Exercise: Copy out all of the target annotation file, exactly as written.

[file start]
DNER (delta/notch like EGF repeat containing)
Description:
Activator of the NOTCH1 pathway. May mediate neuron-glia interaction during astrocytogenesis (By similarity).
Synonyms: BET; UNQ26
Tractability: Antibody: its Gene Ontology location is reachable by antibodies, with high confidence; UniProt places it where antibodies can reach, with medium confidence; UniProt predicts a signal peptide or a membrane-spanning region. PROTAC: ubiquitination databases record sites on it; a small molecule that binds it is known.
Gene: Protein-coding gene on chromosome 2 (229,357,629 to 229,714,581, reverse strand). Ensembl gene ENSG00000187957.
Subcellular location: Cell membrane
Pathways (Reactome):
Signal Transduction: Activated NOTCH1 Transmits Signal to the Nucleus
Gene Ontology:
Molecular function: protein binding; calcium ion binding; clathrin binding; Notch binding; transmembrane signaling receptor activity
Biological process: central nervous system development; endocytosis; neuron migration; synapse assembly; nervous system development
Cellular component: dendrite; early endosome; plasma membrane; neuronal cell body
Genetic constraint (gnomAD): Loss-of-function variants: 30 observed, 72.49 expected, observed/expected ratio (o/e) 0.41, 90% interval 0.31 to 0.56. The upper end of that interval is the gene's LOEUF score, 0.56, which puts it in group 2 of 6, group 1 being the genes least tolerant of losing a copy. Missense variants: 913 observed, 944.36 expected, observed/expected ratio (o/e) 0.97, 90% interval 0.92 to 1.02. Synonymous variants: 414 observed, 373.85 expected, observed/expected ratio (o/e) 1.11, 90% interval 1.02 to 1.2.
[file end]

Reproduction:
DNER (delta/notch like EGF repeat containing)
Description:
Activator of the NOTCH1 pathway. May mediate neuron-glia interaction during astrocytogenesis (By similarity).
Synonyms: BET; UNQ26
Tractability: Antibody: its Gene Ontology location is reachable by antibodies, with high confidence; UniProt places it where antibodies can reach, with medium confidence; UniProt predicts a signal peptide or a membrane-spanning region. PROTAC: ubiquitination databases record sites on it; a small molecule that binds it is known.
Gene: Protein-coding gene on chromosome 2 (229,357,629 to 229,714,581, reverse strand). Ensembl gene ENSG00000187957.
Subcellular location: Cell membrane
Pathways (Reactome):
Signal Transduction: Activated NOTCH1 Transmits Signal to the Nucleus
Gene Ontology:
Molecular function: protein binding; calcium ion binding; clathrin binding; Notch binding; transmembrane signaling receptor activity
Biological process: central nervous system development; endocytosis; neuron migration; synapse assembly; nervous system development
Cellular component: dendrite; early endosome; plasma membrane; neuronal cell body
Genetic constraint (gnomAD): Loss-of-function variants: 30 observed, 72.49 expected, observed/expected ratio (o/e) 0.41, 90% interval 0.31 to 0.56. The upper end of that interval is the gene's LOEUF score, 0.56, which puts it in group 2 of 6, group 1 being the genes least tolerant of losing a copy. Missense variants: 913 observed, 944.36 expected, observed/expected ratio (o/e) 0.97, 90% interval 0.92 to 1.02. Synonymous variants: 414 observed, 373.85 expected, observed/expected ratio (o/e) 1.11, 90% interval 1.02 to 1.2.